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Emotional Intelligence Self Control and Empathy

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Emotional Intelligence Self Control and Empathy Powered By Docstoc
					 Emotional Intelligence:
Self-Control and Empathy
 Objectives:
 •Understand the concept of “Self-Control” as
 it relates to our lives.
 • Understand the concept of “Empathy” and
 its importance in relating to others.
             Everybody Up!
   Let’s hear our I-POSSESS song/ cheer!
          Describe Self-Control

   Self-control is the ability to control your
    impulses or urges to do something.
This is the most difficult of all areas
          for most people.
   It is something that you have to work at,
    especially when you are young.

   The period of adolescence is one of the toughest
    in your life.

   I hear adults say, “This is one of the happiest
    times of your life, and you should be enjoying it.”
    In some ways, that is true but it is also one of
    the most difficult times as well.
Being a teenager is tough…period.
   You are going through hormones,
    decisions, peers and the struggles they
    are having, you are having to be there for
    your friends, you are trying to find your
    own identity, you are trying to get some
    freedom at home and you are trying to
    figure out who you go with, where you will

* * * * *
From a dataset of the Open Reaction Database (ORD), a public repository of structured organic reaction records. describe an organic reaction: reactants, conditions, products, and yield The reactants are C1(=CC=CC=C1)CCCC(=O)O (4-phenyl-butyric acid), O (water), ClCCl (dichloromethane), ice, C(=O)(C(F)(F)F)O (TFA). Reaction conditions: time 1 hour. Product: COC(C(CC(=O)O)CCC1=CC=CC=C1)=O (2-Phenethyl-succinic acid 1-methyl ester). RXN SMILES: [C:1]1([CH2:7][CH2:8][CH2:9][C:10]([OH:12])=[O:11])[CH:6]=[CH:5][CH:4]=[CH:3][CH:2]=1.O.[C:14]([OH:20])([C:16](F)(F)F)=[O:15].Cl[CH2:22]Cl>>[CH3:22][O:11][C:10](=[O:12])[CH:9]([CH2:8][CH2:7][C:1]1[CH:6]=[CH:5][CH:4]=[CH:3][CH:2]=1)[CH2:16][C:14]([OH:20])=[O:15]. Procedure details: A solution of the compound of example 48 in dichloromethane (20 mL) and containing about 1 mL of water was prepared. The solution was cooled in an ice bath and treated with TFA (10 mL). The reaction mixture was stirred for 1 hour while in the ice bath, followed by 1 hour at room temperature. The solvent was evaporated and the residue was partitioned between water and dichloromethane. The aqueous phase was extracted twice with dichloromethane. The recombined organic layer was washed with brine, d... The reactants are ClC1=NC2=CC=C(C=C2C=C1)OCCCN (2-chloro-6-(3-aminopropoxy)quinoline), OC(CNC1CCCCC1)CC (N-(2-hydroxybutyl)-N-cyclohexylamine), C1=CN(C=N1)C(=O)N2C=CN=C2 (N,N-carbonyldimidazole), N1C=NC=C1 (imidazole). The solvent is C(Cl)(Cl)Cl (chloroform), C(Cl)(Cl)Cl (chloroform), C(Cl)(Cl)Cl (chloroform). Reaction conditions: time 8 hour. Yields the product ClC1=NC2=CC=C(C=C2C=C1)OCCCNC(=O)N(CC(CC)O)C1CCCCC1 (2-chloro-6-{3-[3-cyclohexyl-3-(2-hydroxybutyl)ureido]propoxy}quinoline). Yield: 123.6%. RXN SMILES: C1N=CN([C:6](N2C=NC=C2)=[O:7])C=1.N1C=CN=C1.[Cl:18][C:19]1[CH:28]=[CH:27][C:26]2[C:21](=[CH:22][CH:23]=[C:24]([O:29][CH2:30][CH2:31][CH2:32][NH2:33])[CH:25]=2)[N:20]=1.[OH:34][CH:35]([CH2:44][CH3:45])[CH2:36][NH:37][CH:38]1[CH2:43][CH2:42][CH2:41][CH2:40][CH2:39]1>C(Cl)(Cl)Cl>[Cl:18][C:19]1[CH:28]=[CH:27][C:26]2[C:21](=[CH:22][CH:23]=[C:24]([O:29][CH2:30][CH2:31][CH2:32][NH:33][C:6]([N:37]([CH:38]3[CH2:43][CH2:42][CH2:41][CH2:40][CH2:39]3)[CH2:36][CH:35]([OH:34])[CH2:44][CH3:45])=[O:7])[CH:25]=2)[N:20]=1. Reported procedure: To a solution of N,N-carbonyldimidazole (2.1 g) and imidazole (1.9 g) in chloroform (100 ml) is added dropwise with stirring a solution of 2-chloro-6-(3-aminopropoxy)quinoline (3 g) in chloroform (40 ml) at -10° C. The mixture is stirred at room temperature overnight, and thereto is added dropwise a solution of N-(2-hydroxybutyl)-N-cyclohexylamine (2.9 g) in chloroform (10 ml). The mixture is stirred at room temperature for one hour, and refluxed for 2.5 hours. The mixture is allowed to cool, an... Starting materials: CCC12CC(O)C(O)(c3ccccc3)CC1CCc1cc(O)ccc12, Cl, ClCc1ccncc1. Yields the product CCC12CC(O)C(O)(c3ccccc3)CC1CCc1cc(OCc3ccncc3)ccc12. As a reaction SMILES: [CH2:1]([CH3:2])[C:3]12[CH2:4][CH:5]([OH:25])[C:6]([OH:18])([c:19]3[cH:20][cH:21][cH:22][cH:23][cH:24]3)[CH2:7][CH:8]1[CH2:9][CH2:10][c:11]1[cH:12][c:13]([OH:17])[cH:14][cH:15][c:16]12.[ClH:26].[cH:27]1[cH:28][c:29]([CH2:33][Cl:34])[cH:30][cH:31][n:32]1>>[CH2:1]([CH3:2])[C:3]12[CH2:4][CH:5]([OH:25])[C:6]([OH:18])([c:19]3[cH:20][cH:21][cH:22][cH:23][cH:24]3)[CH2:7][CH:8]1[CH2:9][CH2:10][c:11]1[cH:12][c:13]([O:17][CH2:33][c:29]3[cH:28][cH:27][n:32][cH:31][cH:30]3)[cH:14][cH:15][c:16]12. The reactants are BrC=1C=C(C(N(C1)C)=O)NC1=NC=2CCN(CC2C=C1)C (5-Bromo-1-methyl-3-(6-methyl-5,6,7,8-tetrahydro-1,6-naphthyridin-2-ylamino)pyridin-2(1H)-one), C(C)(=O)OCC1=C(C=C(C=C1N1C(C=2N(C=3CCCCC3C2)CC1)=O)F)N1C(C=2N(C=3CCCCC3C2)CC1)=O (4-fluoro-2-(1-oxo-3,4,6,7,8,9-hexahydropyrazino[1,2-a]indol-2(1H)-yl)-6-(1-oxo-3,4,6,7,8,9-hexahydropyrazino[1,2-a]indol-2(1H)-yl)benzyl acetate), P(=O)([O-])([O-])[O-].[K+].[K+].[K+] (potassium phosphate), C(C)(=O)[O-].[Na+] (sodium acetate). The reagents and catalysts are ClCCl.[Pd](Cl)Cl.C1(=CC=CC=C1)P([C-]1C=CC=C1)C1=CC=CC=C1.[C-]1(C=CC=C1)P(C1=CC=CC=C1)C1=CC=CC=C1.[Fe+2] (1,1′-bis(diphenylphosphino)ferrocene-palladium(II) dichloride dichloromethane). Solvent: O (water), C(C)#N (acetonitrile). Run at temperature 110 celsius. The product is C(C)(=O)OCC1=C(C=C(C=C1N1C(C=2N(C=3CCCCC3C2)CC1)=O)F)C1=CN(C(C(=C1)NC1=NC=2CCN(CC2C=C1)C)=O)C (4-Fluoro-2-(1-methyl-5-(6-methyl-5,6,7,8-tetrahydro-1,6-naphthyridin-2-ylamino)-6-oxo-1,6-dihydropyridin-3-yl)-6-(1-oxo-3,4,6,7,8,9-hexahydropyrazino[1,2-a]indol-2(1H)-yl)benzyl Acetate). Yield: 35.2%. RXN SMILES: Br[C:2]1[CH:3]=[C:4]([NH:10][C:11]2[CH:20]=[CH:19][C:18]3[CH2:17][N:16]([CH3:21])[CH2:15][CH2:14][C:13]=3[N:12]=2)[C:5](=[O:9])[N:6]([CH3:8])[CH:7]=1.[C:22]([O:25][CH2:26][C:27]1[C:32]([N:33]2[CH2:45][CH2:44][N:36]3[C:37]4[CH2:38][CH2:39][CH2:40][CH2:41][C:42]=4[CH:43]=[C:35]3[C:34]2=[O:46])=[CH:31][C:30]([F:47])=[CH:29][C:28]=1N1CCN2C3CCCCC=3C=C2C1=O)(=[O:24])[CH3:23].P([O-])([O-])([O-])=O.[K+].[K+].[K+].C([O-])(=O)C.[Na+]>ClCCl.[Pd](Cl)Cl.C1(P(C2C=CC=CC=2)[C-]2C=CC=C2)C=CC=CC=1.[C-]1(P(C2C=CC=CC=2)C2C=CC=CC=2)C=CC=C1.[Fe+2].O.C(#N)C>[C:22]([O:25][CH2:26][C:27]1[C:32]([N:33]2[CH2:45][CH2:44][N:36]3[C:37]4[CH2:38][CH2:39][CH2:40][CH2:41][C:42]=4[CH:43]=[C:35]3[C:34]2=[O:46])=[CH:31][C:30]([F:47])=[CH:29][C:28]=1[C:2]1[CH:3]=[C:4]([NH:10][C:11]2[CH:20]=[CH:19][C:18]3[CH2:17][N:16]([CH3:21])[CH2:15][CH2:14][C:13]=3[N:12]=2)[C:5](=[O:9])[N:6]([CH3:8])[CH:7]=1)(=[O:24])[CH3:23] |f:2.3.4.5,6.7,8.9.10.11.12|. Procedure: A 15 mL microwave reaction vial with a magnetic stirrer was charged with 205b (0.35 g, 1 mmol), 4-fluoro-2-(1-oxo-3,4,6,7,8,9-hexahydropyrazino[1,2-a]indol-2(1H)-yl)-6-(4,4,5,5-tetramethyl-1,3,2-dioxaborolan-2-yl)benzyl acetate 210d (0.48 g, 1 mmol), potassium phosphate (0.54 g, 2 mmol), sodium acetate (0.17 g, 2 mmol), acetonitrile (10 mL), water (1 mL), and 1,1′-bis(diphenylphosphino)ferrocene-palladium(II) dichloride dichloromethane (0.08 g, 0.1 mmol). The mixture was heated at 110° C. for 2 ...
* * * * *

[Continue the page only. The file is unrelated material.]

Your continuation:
go with your life, what you will do, and on
    and on and on and on.
 The real problem for you and me,
as well, is the need to develop self-
                control.

   What it boils down to is being able to say to
    yourself that you will or will not do
    something.
   For example, you have the opportunity to
    take something without paying for it.
    What do you do?

   Or, you have the opportunity to do
    something that you know you can get
    away with and now you have to decide.
    What do you do?
 In fact, your whole life is filled with
choices about what to do and every
  one of them involves self-control.
   How many examples can you think of
    where you have choices, and every time
    you have to exercise self-control as to
    what you do?

   At your tables, brainstorm for 2 minutes
    as many examples as you can.
               Group Role Play
   The scene is your classroom on a day when
    you have a substitute teacher.
   One person plays the teacher. Everyone
    else go out to the courtyard and comes in.
   Use three different scenarios:
       Everyone comes in not using self-control
        (talking, being disrespectful, etc.)
       Everyone comes in using self-control.
       Part of the group does not use self-control.
        What do the others do?
                 Discussion
   How would Teen Leaders, knowing what
    we know, behave with a substitute?

   Think of our meeting and greeting skills,
    for example.
    How do you develop self-control?
   Most people don’t understand that you
    can’t just wake up some morning and say,